Obedience to Authority

by Stanley Milgram

The “Milgram Experiment,” along with the Stanford Prison Experiment, is probably one of the better-known sociological experiments of the ’60s / ’70s. While I knew the basics (a person goes in for a psychological experiment — supposedly about the effects of punishment on learning — and is told by an experimenter to shock the “learner” (actually an actor) with increasingly higher voltage), the book was good in explaining how they varied the experiment to delve into the reasons for people’s behavior. Milgram and his colleagues were surprised at the percentages of people who obeyed the experimenter and shocked the “learner” while he is strapped down to a chair and protesting in pain, so they did a thorough job of investigating the reasons for this unexpected behavior. They also went beyond proving that people tend to obey authority and tested out what constitutes “authority.”

Roles: “teacher” — the actual subject, the person who came in for the supposed learning experiment; “learner” — an actor supposedly getting shocked; “experimenter” — the person in charge of the experiment

In the most basic version the teacher and learner arrive, are told by the experimenter about the learning experiment, and draw assignments from a hat as to who will be learner and who will be teacher. The drawing is rigged, but it’s an important aspect of the experiment (one of very few topics that Milgram doesn’t address as much as I would have liked) that the teacher think that he/she could just as easily have been in the other role, getting shocked.

The book is well worth reading, and I won’t get into all Milgram’s explanations and findings, but here are the versions of the experiment:

Experiment (# of people) (explanation)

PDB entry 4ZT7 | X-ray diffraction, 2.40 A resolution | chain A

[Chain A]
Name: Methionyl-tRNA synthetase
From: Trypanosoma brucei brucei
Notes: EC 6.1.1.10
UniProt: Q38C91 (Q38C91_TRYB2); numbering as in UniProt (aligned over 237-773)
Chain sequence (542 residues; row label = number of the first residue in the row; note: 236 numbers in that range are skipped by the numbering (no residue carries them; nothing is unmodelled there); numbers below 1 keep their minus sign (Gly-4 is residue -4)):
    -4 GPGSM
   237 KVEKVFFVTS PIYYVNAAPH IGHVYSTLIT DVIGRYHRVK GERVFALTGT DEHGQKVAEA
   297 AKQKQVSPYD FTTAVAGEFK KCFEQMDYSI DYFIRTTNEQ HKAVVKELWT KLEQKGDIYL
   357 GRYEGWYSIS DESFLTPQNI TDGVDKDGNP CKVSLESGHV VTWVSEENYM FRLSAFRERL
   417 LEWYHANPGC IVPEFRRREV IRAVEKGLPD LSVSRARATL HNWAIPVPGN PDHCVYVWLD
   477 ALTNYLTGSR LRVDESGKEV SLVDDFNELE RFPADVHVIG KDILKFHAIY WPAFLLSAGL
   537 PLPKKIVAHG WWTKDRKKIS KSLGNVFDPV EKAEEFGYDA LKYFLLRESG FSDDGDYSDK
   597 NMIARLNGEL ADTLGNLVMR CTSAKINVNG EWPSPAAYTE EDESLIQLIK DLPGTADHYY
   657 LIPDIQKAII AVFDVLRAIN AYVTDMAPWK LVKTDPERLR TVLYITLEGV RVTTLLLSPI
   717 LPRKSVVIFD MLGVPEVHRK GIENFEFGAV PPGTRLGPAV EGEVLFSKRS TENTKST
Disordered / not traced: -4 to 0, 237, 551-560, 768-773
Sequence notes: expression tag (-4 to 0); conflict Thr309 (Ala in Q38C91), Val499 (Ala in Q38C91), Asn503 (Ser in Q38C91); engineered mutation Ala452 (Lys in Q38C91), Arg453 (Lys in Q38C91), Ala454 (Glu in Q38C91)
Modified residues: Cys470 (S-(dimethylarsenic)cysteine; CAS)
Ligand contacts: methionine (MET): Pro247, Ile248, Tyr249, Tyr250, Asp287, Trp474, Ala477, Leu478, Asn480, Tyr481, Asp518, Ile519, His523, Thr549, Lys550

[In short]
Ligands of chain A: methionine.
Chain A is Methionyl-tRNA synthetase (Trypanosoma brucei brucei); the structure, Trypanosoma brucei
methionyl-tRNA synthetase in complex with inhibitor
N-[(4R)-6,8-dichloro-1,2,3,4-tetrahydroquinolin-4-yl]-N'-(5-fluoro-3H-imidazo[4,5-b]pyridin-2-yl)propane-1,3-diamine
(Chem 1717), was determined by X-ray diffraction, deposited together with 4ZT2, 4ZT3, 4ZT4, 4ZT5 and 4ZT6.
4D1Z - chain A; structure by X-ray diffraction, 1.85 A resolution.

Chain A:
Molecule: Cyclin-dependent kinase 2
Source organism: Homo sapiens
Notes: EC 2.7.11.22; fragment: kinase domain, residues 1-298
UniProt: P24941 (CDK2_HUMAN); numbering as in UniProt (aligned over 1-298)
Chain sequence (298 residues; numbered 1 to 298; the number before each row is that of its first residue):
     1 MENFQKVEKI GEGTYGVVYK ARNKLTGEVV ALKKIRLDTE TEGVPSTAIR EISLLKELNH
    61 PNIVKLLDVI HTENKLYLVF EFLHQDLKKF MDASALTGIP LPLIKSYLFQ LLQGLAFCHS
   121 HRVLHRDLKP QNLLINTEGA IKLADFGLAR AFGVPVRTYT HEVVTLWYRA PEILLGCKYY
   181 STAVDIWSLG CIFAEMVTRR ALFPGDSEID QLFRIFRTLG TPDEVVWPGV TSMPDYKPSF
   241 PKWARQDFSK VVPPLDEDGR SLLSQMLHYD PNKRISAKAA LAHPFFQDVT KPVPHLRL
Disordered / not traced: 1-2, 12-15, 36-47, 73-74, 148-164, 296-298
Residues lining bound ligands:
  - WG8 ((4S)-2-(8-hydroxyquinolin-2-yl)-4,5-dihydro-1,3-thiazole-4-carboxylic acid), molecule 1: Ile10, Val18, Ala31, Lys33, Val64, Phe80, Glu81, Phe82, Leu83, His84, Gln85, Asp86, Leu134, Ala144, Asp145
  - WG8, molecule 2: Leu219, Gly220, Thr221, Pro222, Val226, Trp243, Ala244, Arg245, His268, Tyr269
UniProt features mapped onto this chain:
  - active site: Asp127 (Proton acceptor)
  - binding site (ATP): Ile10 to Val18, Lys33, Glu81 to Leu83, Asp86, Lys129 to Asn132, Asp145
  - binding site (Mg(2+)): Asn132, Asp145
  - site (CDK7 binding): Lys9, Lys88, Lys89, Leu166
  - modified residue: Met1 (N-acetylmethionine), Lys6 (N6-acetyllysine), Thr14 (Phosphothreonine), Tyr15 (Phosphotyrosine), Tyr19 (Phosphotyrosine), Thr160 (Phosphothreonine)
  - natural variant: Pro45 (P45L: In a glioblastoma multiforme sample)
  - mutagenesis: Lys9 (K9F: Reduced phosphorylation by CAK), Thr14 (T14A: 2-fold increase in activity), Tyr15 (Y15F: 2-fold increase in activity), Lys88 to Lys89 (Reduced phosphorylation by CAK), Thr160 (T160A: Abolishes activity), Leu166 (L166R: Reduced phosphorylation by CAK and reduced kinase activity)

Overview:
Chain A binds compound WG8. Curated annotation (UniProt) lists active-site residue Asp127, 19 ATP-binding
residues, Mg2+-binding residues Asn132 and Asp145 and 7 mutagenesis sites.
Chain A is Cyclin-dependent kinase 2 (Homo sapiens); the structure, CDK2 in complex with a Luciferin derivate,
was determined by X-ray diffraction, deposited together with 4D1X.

1 Remote (40) (learner in the other room, strapped down, but no feedback; only deterrent is that shock levels are labeled as dangerous)

2 Voice-Feedback (40) (learner in the other room, strapped down and yelling in pain after the 150v shock level)

3 Proximity (40) (learner in the same room)

4 Touch-Proximity (40) (learner in the same room and refusing to be shocked, teacher must hold his hand to shock pad to proceed)

5 More Meager Lab (40) (new version of same experiment — this lab is not as fancy looking)

6 Change of Personnel (40) (if the learner seems more dominating, would that change things?)

7 Experimenter Absent (40) (experimenter leaves the room, is available by phone to tell the teacher to continue administering shocks)

8 Women (40) (all other groups were men only; this is male experimenter, male learner, female teacher)

9 Heart Condition (40) (learner begins the experiment by mentioning he has a minor heart condition)

10 Office Building (40) (setting is local office building instead of university lab)

11 Subject Chooses Shock Level (40) (teacher does not administer shocks beyond the maximum level he feels comfortable shocking the victim at)

12 Learner Demands to Be Shocked (20) (experimenter says let’s stop, but learner says let’s go on)

13 Ordinary Man Gives Orders (20) (instead of the experimenter being in charge, another supposed subject (actually another actor) is involved — another rigged drawing puts the three in their roles)

13a Subject as Bystander (16) (if in 13, the teacher refuses to administer shocks, the third person says “If you won’t, I will”)

14 Authority as Victim (20) (learner refuses to be shocked until he sees the experimenter go through the situation first)

15 Two Authorities, Contradictory Commands (20) (two experimenters giving opposite commands — continue / stop)

16 Two Authorities, One as Victim (20) (combination of 15 and 14)

17 Two Peers Rebel * (40) (there are three co-teachers (two of them are actors), and the two opt out at certain points)

18 Peer Administers Shocks (40) (subject is in the room in teacher role, but co-teacher with someone else who has to actually push the button)

*This is the only one that’s not entirely satisfyingly explained, which Milgram admits. More of the “teachers” refused to finish the experiment in this situation, but is that peer influence, or realizing there are no repercussions for quitting, or the idea of quitting being introduced as an option, or feeling judged by the other two (who remain in the room) for proceeding when they didn’t, etc.

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